The Dangers of Short-Duration, Sub-Saturating DDoS Attacks
Short-duration, sub-saturating DDoS attacks are particularly dangerous to your network, and these attacks are common. According to Corero research:
- 93% of DDoS attacks experienced by Corero customers are less than 1Gbps in size;
- 96% of these attacks lasted an average of 30 minutes or less.
Industry analysts also agree: DDoS attacks are common, and most of them are small in size. During a recent webinar on Service Provider Deployment of DDoS Mitigation, Jeff Wilson, Senior Research Director of Cybersecurity Technology at IHS, commented that “There is a low hum that is the day-to-day DDoS problem that everybody deals with.”
Many organizations aren’t even aware that their sites are being attacked, because the attacks can be perceived as only annoying “noise” in the IT background; the attacks are not large enough to get the attention of IT security staff. That doesn’t mean they should be ignored, however. Unseen, low-level DDoS attacks cause two problems:
- This type of DDoS attack drags down a network’s speed, and in a carrier network they can be supersaturating to a small customer downstream;
- More importantly, low-level DDoS attacks often serve as a smokescreen for a more damaging attack.
Dark DDoS Attacks
Low-level attacks are usually not intended to necessarily deny service, but rather are used to distract security personnel and their logging tools. We call this kind of attack “Dark DDoS” because it acts as a smokescreen to distract IT teams from the real breach that’s taking place, which could involve data being exfiltrated, networks being mapped for vulnerabilities, or a whole host of other potential risks due to hackers’ actions.
The problem of Dark DDoS is only going to worsen as we see an increased automation of DDoS attacks. Corero’s Security Operations Center is already seeing a significant rise in automated DDoS tools being deployed. These allow attackers to leverage one attack technique, such as a DNS flood, and if unsuccessful they automatically enact a second technique such as a UDP flood. They continue to leverage different attack techniques automatically until their target’s environment is successfully compromised. These attack tools know when they’re successful and they react in real-time. No human intervention can compete with this; a manual, reactive approach simply isn’t fast enough.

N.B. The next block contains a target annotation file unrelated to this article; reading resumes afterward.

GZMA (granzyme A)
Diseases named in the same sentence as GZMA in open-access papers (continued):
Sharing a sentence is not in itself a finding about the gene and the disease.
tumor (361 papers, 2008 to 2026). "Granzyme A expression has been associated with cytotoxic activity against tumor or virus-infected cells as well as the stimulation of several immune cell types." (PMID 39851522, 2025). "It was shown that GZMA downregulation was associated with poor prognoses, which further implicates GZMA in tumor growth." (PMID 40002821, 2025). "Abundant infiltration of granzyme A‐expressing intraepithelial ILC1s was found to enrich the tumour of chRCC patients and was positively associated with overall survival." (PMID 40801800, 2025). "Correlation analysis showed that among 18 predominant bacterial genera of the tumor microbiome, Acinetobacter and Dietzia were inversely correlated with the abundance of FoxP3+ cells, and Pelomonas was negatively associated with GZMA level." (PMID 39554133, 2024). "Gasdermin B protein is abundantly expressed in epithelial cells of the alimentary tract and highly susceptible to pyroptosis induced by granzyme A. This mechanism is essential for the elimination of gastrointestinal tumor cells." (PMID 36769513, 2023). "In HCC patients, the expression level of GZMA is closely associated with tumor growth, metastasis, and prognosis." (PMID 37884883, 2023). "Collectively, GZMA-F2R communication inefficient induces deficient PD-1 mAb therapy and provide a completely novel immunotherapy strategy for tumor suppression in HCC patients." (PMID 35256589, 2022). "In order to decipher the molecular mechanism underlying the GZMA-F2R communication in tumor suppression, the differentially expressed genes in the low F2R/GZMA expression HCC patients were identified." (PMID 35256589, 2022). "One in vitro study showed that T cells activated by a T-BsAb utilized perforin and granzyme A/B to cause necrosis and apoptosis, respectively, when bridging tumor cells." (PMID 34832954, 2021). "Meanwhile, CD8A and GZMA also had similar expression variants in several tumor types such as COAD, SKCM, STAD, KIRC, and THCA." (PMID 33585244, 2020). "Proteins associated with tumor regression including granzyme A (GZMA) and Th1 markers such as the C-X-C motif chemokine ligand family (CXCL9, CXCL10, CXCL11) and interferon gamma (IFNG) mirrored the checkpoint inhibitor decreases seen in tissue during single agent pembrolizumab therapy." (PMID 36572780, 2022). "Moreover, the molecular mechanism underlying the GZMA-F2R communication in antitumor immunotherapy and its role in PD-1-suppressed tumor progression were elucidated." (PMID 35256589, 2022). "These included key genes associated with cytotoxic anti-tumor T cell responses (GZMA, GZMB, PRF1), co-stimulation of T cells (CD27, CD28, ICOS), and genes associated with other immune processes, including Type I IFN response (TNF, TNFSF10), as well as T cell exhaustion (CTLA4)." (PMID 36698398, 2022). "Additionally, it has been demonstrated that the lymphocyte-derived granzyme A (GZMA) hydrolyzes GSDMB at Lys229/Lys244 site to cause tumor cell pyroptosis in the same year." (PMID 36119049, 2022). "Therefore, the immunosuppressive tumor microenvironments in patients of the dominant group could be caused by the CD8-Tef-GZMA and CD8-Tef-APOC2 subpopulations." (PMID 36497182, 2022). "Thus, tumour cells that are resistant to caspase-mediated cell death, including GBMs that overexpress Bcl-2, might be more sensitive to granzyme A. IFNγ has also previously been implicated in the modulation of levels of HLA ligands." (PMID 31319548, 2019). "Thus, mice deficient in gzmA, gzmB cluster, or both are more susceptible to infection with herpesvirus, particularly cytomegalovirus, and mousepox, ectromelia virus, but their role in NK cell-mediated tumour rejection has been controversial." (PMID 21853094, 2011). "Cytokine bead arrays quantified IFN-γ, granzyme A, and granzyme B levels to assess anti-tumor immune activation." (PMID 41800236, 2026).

Protect Yourself from DDoS Attacks
As hackers look for new ways to leverage DDoS attacks, they have realized that short duration, sub-saturating attacks are more difficult to defeat, because they evade traditional cloud-based scrubbing centers. It stands to reason that if an attack is not seen, then it’s not cleaned up. Even if a scrubbing center solution is activated—usually 30 minutes after the attack has been initiated—the damage has already been done. The best way to defend against these low-level, sub-saturating attacks is to use a real-time, inline DDoS mitigation solution that automatically and immediately detects and blocks such attacks.
To learn more, read this Info Security Magazine article on “Dark DDoS – a growing cyber security threat for 2016.”